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In Memoriam: David McReynolds, the Gay Socialist Pacifist Who Twice Ran for President, Dies at 88

StoryAugust 20, 2018
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Image Credit: Ed Hedemann

Longtime pacifist and socialist David McReynolds died Friday at the age of 88. Known to historian Howard Zinn and many others as a “hero of the antiwar movement,” McReynolds was a staff member with the War Resisters League from 1960 to 1999. There, he focused on counter-recruitment and helped organize one of the first draft card burnings. He went on to play a key role in some of major demonstrations against the Vietnam War and campaign for nuclear disarmament. McReynolds ran for president in 1980 and 2000 as an openly gay man. For more, we speak with two of his close friends. Ed Hedemann worked with McReynolds for decades at the War Resisters League. Jeremy Scahill is an investigative journalist and co-founder of The Intercept.

This is a rush transcript. Copy may not be in its final form.

AMY GOODMAN: This is Democracy Now!,, The War and Peace Report. I’m Amy Goodman. We end today’s show remembering the life and legacy of David McReynolds, longtime pacifist and socialist whom historian Howard Zinn and many others have called a “hero of the antiwar movement.” McReynolds died Friday at the age of 88. For nearly four decades, from 1960 to 1999, McReynolds was a staff member with the War Resisters League, where he focused on counter-recruitment, helped organize one of the first draft card burnings, went on to play a key role in some of the major demonstrations against the Vietnam War. He also campaigned for nuclear disarmament. In 1980 and 2000, David McReynolds ran for president as an openly gay man on the Socialist Party USA ticket. It was while he was campaigning in 2000 that he spoke about his life of activism during an interview on Democracy Now!

DAVID McREYNOLDS: I joined the Socialist Party at UCLA in 1951. I joined the War Resisters League about the same time. I was arrested for refusing induction during the Korean War, not the Vietnam War—won that case on a technicality. Went to work for Liberation magazine in 1957 under A.J. Muste and Bayard Rustin, Dave Dellinger, Roy Finch, Sid Lens. I went on the staff of the War Resisters League in 1960 and worked for that until January of 1999, when I retired. And I’m now running as the Socialist Party’s candidate.

My history, I’m afraid, does not include any dramatic military service, but a number of arrests over the years and, in the course of the Vietnam War, a visit to Hanoi and Saigon, and, in the course of the Gulf War, a visit to Iraq, shortly before the main assault there, and other visits to other parts of the world, the Soviet Union during the period when it was about to break up. I was in Prague, by sheer good luck, during the invasion. You don’t often get a chance to be there during that kind of thing. So, that’s the summation of my history.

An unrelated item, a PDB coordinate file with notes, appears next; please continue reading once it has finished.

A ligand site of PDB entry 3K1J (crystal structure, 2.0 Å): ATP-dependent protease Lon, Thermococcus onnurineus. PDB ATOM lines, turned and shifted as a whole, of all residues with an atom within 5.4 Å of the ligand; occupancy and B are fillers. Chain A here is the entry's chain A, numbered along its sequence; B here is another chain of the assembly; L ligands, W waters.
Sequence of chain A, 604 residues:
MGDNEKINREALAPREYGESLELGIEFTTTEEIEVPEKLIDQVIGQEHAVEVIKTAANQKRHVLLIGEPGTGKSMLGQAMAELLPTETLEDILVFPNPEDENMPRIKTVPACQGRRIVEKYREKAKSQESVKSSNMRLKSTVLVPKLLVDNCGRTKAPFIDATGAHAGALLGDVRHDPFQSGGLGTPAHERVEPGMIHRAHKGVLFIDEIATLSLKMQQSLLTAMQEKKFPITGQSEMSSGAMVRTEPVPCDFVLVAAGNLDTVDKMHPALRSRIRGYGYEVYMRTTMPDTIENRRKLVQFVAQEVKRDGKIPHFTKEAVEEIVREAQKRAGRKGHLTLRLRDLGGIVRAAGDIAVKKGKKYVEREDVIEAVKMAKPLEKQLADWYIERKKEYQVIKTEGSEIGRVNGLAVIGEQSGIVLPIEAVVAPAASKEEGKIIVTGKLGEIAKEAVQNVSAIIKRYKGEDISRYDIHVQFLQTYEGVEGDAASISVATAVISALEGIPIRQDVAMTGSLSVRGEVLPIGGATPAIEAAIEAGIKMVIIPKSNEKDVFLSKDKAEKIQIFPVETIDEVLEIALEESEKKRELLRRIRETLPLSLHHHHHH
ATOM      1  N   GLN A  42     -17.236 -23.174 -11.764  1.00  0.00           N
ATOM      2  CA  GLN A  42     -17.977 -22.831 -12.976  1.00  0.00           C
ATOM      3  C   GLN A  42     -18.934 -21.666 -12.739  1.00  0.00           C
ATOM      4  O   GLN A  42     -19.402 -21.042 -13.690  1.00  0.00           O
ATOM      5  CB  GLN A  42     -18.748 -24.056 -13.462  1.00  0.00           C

JUAN GONZÁLEZ: Well, Dave, How do you respond to those who would say that your quest for the presidency is even more quixotic and irrelevant than Ralph Nader’s or Pat Buchanan’s? And what do you hope to gain by running?

DAVID McREYNOLDS: Yeah, and let me add one thing to that record, so I’m not accused of avoiding it. I came out as a homosexual in 1969, so I think that was one of the first open statements.

Look, the presidential election is a referendum on ideas. That’s really all it is. I’m trying to present the concept of socialism, put it back in the American dialogue. I think it has a right to be in. I’m tired of hearing we’re anti-imperialist, anti-racist and so on, and not know what we’re for. And I am for democratic socialism, an idea as old as 1901, when the party was founded, goes back to the last century. It’s not rooted in Moscow or Lenin. …

The real struggle is at the congressional level, at the legislative level, and it’s in the streets. We’re not—I don’t think people really are aware. Many of those who are backing Nader, for example, I don’t think are aware of the power of the structure they oppose and the cost it will take to change that structure. If you look at any really serious social change, from India under Gandhi, which I take as my example and my methodology, there were large numbers of people killed, and there were massive arrests. And Gandhi spent a large part of his adult life in British prisons. If you look at the Southern movement, you’re looking at a trail of blood and horror, and children killed in their schools, and beatings and brutality, that only if you were in the South during that time can you understand the slogan that said that many atheists went to the South, but none returned as atheists, because of the impact of the Black Baptist Church. But those struggles were not won in the courts. They were not won simply by votes. That was part of a dialectical thing. But they are won on the streets.

AMY GOODMAN: That was David McReynolds, speaking in 2000 on Democracy Now!, when we were broadcasting from the Republican convention in Philadelphia. Dave McReynolds died Friday at the age of 88. He had fallen days before in his home, in his apartment in the Lower East Side. When he was found, he was rushed to the hospital.